The story of Hubbard Foods Ltd. of New Zealand represents an innovative approach to Sustainability Reporting (SR). Traditionally, SR is seen as an adjunct, or secondary, reporting process for a company, often performed for external stakeholders and marketed for general public as a means of PR. Hubbard Foods Ltd decided to use their SR process as a means for sustainability implementation – in other words, as a part of their overall change management process.
As a result, a new set of Key Performance Area Drivers and Indicators have been devised and integrated into core operations of the company.
Hubbard Foods Ltd was established in 1988. The company is privately owned by its shareholders, Dick and Diana Hubbard, and since early 2001 has been governed by a Board of Directors. The company employs approximately 150 people, manufactures an extensive range of cereal from its factory in Mangere, Auckland and had a 2001 turnover of approximately NZ$27 million. The company sells its cereal in New Zealand and exports to the United Kingdom, Asia and Australia. The profile of its CEO and founder, Dick Hubbard has been synonymous with social responsibility in New Zealand for a number of years. This has earned the company a solid, positive reputation.
Hubbard Foods spent 2.5 years preparing a Sustainable Development (SD) Report, and it was released in August 2001. A summary of the report was placed as a full-page advertisement in major New Zealand newspapers while the full report was available on the company’s website and a limited number of published reports were available from the company.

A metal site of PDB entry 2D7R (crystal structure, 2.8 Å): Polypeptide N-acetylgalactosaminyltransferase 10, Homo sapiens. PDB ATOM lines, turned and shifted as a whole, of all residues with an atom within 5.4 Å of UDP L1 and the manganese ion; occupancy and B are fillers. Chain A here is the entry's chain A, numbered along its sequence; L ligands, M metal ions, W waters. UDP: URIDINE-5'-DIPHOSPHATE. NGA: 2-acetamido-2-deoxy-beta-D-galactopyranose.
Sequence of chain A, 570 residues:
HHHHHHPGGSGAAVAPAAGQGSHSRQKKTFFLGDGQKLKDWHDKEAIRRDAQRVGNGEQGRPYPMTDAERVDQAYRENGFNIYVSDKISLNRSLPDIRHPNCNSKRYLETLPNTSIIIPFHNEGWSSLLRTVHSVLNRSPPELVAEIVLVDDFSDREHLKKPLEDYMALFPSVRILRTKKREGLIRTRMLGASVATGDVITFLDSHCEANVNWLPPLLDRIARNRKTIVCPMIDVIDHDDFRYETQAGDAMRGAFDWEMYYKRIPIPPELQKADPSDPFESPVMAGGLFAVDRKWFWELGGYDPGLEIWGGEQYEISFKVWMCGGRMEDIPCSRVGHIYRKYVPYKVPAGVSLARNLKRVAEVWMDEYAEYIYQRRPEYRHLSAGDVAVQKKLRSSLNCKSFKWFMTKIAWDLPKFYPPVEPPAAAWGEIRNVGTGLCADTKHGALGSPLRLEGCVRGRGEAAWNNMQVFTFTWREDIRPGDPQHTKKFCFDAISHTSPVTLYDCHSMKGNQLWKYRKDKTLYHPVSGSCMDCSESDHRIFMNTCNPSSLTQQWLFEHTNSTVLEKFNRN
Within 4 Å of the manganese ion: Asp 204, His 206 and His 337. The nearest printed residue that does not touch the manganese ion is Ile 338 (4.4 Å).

Hubbard Foods Ltd undertook a number of activities towards preparing their first SD Report. These include:
• A survey of stakeholder perceptions using the Murphy Stakeholder Audit Model.
• An environmental audit through the Auckland Environmental Business Network
• A CO2 emissions audit conducted by Landcare Research.
The stakeholder research highlighted some important issues that the organization was unaware of, and this enabled future action to be targeted towards these issues. The questions were specific and focused for each stakeholder group, and the analysis of results enabled accurate comparisons between the groups. The stakeholders’ perceptions research also revealed the need to supplement the data with other pieces of information. While perceptions can be valuable, the company felt that stakeholders are not always in a position to be able to recognize and judge what actually occurs within an organization. The company also debated the merits of disclosing financial information. As a private company, there is no obligation to report this information publicly – but this needs to be considered in light of demonstrating accountability to the community. In the end, the company, with no regrets, felt accountability was the most important consideration – and profitability information was released.
Building on this initial activity, Landcare Research provided a number of recommendations based on their Key-PAD model about Key Performance Area Drivers and Indicators and stakeholder identification and engagement.